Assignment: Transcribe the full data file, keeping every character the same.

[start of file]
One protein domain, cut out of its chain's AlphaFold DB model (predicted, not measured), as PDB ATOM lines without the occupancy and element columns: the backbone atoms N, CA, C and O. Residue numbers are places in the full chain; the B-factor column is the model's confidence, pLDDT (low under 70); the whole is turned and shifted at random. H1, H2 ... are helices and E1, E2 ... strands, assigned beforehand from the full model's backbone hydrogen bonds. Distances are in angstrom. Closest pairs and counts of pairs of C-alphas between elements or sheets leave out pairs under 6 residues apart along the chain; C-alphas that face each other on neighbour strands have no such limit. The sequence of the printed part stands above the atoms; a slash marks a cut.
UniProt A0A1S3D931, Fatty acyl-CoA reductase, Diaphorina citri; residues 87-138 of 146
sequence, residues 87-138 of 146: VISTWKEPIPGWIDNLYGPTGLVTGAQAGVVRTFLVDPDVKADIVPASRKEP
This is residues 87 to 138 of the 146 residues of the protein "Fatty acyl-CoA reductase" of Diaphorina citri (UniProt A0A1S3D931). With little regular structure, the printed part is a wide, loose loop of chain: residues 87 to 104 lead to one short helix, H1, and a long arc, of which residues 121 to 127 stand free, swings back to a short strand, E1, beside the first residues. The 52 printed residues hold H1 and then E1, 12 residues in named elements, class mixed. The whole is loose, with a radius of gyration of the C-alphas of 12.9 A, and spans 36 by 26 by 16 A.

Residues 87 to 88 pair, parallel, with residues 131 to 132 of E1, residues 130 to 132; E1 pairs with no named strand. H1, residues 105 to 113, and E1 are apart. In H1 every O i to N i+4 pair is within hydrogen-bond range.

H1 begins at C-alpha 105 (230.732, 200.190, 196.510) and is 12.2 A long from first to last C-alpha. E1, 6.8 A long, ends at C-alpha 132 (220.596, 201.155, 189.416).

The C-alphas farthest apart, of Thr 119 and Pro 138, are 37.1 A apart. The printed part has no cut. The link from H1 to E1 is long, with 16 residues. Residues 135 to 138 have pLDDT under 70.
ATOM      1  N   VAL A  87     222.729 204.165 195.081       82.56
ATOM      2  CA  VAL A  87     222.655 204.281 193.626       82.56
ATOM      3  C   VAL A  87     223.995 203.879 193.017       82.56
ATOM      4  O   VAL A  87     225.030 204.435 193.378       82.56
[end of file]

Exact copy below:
One protein domain, cut out of its chain's AlphaFold DB model (predicted, not measured), as PDB ATOM lines without the occupancy and element columns: the backbone atoms N, CA, C and O. Residue numbers are places in the full chain; the B-factor column is the model's confidence, pLDDT (low under 70); the whole is turned and shifted at random. H1, H2 ... are helices and E1, E2 ... strands, assigned beforehand from the full model's backbone hydrogen bonds. Distances are in angstrom. Closest pairs and counts of pairs of C-alphas between elements or sheets leave out pairs under 6 residues apart along the chain; C-alphas that face each other on neighbour strands have no such limit. The sequence of the printed part stands above the atoms; a slash marks a cut.
UniProt A0A1S3D931, Fatty acyl-CoA reductase, Diaphorina citri; residues 87-138 of 146
sequence, residues 87-138 of 146: VISTWKEPIPGWIDNLYGPTGLVTGAQAGVVRTFLVDPDVKADIVPASRKEP
This is residues 87 to 138 of the 146 residues of the protein "Fatty acyl-CoA reductase" of Diaphorina citri (UniProt A0A1S3D931). With little regular structure, the printed part is a wide, loose loop of chain: residues 87 to 104 lead to one short helix, H1, and a long arc, of which residues 121 to 127 stand free, swings back to a short strand, E1, beside the first residues. The 52 printed residues hold H1 and then E1, 12 residues in named elements, class mixed. The whole is loose, with a radius of gyration of the C-alphas of 12.9 A, and spans 36 by 26 by 16 A.

Residues 87 to 88 pair, parallel, with residues 131 to 132 of E1, residues 130 to 132; E1 pairs with no named strand. H1, residues 105 to 113, and E1 are apart. In H1 every O i to N i+4 pair is within hydrogen-bond range.

H1 begins at C-alpha 105 (230.732, 200.190, 196.510) and is 12.2 A long from first to last C-alpha. E1, 6.8 A long, ends at C-alpha 132 (220.596, 201.155, 189.416).

The C-alphas farthest apart, of Thr 119 and Pro 138, are 37.1 A apart. The printed part has no cut. The link from H1 to E1 is long, with 16 residues. Residues 135 to 138 have pLDDT under 70.
ATOM      1  N   VAL A  87     222.729 204.165 195.081       82.56
ATOM      2  CA  VAL A  87     222.655 204.281 193.626       82.56
ATOM      3  C   VAL A  87     223.995 203.879 193.017       82.56
ATOM      4  O   VAL A  87     225.030 204.435 193.378       82.56